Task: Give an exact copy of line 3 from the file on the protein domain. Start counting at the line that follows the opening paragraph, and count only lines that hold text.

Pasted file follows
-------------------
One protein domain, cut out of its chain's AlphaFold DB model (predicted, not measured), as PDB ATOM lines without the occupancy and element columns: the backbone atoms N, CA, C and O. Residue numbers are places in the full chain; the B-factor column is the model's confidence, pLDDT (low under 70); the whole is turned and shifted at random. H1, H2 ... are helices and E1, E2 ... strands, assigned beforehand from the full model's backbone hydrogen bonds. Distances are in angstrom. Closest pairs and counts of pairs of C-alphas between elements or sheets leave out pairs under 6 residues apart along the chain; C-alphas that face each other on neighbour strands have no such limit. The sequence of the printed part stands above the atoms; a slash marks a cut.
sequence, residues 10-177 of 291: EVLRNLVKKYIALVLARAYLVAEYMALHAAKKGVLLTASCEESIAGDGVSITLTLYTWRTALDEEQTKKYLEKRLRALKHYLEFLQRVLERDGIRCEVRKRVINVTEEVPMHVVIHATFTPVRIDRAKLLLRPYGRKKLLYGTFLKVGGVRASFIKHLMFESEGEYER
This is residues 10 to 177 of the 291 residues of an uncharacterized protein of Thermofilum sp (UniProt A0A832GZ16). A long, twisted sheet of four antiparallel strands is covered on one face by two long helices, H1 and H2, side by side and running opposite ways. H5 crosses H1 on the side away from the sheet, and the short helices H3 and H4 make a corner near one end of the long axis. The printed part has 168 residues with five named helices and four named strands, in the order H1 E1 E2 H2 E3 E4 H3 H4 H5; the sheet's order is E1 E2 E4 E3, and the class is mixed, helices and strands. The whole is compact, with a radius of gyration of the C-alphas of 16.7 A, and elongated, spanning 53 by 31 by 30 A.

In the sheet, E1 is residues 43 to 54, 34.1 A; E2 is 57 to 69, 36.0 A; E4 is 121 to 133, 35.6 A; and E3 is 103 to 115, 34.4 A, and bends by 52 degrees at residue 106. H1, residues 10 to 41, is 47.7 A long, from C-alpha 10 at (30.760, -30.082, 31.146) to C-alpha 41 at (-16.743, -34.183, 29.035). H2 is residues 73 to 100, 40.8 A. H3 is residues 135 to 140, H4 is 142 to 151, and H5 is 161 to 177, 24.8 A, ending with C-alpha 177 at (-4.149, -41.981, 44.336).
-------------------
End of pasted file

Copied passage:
In the sheet, E1 is residues 43 to 54, 34.1 A; E2 is 57 to 69, 36.0 A; E4 is 121 to 133, 35.6 A; and E3 is 103 to 115, 34.4 A, and bends by 52 degrees at residue 106. H1, residues 10 to 41, is 47.7 A long, from C-alpha 10 at (30.760, -30.082, 31.146) to C-alpha 41 at (-16.743, -34.183, 29.035). H2 is residues 73 to 100, 40.8 A. H3 is residues 135 to 140, H4 is 142 to 151, and H5 is 161 to 177, 24.8 A, ending with C-alpha 177 at (-4.149, -41.981, 44.336).